It’s 5am in the morning. As I sit in the airport, awaiting my next adventure (Chicago), I can barely keep my eyes open. Last night I couldn’t sleep… I stayed awake until 3am, then, attempted to take a nap for at least an hour before heading off to LAX. The nap idea was a complete “no-go” as I literally stared at the ceiling and thought about the 2 ½ weeks I’ve spent in LA and the 2 weeks I’ve spent at Patina. Retrospect.
Truth be told, I’m really emotional leaving California. I’ll do my best to explain with the help of a few words: familiarity, comfort, and engaged. When I’m in LA or let’s just say southern California… I just feel as though I have always been here…it always seems familiar to me. Weird right? Even though most of the time I haven’t a clue as to where I am, it still feels familiar. While I’m here, the people that I know (and meet along the way) seem to provide an overwhelming sense of comfort. Californian’s, (at least the ones I know and love) are the least judgmental people I’ve ever met…knowing that I can be honest and open without a crowd of people cocking their head sideways and thinking that I’m bonkers, well, that’s comforting to me. Lastly, I am engaged beyond belief while I am in California. I feel as though there is something under every stone, and it’s my sole responsibility to lift every one of them. With all of this said, I will humbly admit …there were tears during my staring match with the ceiling. Through the tears I did find solace in knowing I was off to another fabulous city…Chicago!!!!
Going back to my stay and incredible learning experience at Patina…I had the opportunity to meet so many talented young chefs. At 33 I was the oldest person in the kitchen with the exception of the executive chef. Despite my age and lack of professional kitchen experience, they allowed me to bother them with questions, and took the time to train me on numerous stations. I learned the basics, as well as some great techniques I had never seen before. I learned how the line works and how it’s important for them to have constant communication. One funny thing I noticed, here in particular…you know how people sometimes look like their dogs? Well, I think some of these line guys look like their position. For instant the guy on the fish station is soft spoken and a bit delicate in stature; the guy on the meat station is tall, burly, and robust; the guy on hot apps, is slender and well put together just like the mosaic dishes he sends out. Coincidence? I think not! I wonder if this is the same in most places…we’ll see.
So what happened after my day of artichokes??? One day last week, the exec chef actually asked me to prepare the staff meal!!! The staff meal is the meal that is provided to the crew (usually for the wait-staff and kitchen staff) prior to dinner service. Basically the staff meal utilizes the leftovers or unused goods and creates a meal to feed everyone. Most of the time it is an annoyance for those you get dealt this task, therefor they throw together some awful concoction and call it a “meal”. For some reason…I was so nervous to make this meal…you would have thought I was feeding the food critics of the New York Times!!! I really had no idea what I could and could not utilize, I was nervous to cook for these chefs in a kitchen that has earned a Michelin star, and all of the guys in the kitchen were razzing me on my level of seriousness over this meal. Okay, I will say, I took this task very seriously…but let me ask you this, when the executive chef asks you to do something…wouldn’t you want to do it well??? Exactly…..so you ask “What did you make Tracy?” I made pasta with a tomato, Italian sausage, and basil cream sauce. The pasta was al dente and I thought the sauce was pretty good for what I had to work with. (I will say, had I known—yeah, I know I should have asked—I could utilize other ingredients, I would have made something lighter as it was 90 degrees that day and the meal was a bit heavy. The final feedback from the staff was that it really tasty. The pastry chef (who barely spoke to me the entire time at Patina) made it a point to thank me for a great staff meal.)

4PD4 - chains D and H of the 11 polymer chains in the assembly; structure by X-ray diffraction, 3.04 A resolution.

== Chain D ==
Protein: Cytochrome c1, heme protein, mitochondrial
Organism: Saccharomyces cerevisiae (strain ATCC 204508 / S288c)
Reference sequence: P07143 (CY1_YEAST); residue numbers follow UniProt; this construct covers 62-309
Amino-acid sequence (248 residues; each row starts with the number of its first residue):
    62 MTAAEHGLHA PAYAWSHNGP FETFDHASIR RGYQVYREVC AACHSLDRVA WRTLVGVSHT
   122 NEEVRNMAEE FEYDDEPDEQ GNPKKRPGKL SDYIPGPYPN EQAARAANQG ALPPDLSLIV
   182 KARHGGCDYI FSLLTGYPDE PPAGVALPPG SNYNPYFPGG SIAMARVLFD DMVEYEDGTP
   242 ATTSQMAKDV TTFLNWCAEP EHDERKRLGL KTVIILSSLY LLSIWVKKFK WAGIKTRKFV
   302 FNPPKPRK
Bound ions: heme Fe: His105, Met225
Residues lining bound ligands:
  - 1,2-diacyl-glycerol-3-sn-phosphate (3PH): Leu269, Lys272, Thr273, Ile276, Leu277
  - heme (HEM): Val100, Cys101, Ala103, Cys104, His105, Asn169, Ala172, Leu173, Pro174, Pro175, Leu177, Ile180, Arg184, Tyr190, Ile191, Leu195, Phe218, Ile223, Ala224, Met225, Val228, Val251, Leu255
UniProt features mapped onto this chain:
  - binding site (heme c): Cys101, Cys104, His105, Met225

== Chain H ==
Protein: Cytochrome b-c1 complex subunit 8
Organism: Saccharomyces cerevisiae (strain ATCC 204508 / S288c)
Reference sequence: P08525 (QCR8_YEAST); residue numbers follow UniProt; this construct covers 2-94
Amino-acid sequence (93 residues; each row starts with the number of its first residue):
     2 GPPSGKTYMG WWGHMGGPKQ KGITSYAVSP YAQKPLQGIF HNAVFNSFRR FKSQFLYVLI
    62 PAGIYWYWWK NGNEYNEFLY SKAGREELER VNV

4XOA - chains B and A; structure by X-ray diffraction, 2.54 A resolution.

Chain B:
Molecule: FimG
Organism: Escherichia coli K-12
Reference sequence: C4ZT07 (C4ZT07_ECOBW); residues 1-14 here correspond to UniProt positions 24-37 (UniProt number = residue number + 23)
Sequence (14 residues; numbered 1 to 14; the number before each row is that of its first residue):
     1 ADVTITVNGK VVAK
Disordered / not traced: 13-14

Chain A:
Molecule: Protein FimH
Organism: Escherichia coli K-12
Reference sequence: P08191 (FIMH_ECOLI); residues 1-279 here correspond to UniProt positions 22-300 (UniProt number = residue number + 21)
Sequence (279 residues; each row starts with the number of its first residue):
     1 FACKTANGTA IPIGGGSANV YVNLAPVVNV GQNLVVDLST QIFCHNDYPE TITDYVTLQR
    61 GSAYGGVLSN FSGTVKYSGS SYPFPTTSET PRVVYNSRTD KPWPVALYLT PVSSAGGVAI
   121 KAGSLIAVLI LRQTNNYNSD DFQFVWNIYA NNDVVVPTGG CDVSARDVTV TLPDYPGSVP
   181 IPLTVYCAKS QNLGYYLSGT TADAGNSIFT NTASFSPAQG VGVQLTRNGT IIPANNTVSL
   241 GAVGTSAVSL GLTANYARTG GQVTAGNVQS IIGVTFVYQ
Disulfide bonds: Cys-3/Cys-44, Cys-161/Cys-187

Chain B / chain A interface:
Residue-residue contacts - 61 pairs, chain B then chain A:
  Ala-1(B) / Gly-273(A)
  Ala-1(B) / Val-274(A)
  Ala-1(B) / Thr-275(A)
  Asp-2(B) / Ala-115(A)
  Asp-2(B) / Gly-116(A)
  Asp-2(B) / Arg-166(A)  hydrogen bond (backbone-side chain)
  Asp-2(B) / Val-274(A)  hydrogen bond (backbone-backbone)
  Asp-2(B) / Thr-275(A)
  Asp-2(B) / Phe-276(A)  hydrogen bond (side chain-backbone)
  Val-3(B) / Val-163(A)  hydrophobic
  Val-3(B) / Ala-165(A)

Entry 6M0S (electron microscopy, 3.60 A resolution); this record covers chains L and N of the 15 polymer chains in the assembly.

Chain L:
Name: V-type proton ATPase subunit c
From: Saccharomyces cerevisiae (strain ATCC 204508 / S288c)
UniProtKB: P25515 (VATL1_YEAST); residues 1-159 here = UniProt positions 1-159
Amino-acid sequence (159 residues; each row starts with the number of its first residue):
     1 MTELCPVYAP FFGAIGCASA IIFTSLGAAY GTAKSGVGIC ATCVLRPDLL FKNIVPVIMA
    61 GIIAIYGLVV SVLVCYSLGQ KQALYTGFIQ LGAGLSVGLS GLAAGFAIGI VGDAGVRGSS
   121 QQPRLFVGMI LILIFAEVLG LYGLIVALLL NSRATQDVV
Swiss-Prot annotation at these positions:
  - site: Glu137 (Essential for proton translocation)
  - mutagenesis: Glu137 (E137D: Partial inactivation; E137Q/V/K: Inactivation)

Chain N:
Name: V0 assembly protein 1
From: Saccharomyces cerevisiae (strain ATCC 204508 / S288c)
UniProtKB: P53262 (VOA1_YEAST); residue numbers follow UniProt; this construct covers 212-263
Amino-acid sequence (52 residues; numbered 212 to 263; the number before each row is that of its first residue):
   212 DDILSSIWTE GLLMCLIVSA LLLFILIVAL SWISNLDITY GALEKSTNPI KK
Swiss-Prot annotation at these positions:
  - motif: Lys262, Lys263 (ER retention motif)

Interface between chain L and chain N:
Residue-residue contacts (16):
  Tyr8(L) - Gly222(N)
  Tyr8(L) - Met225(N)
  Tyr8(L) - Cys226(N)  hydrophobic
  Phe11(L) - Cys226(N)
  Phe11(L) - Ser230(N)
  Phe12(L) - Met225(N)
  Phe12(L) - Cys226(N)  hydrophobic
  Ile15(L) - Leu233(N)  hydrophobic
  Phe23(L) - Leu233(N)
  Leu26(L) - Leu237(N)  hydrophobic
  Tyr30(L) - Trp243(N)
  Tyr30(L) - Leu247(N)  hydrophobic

Let’s see, what else went on? Well, during my stage there was also another stage, a young Japanese man, who speaks little English and has the funniest laugh/cackle I have ever heard (haaaahaaaa hahhhhh yehhh!!!). He took a ton of notes and a ton of pictures and video. The exec chef adamantly tried to explain that photos were not allowed, however, my new Japanese friend pretended not to understand, nodding his head in agreement but continued his photo/video montage…he had a camera with him at all times (I swear I am not making this up). What is really mind blowing is that he is spending 6 months in the US just to learn techniques and skills to bring back to his restaurant in Japan. I think about how he must feel— out of his element in our foreign country— and despite the fact that I find him hilariously goofy, I cannot help but see is his bravery through everything.
Patina taught me the best practices in which I should begin my culinary career. It taught me that even if you think you’re doing a great job, you can always do better. It taught me not to expect a pat on the back for a job well done…that a job well done is expected of you. So now I’m heading to Graham Elliot in Chicago. I feel confident, more knowledgeable, and ready to step out of my box.
Here’s my last note regarding my LA stay…. On my way to the airport I drove by the Radisson in Culver City…the place that started this whole adventure…U2’s “Where the Streets Have No Name” came on the radio. Even though this is one of my all-time favorite songs, until this point I had never really heard it. I get the goose bumps at that moment as I couldn’t help but see some irony in the first couple of verses:
I want to run.
I want to hide.
I want to tear down the walls that hold me inside.
It’s off to Chicago.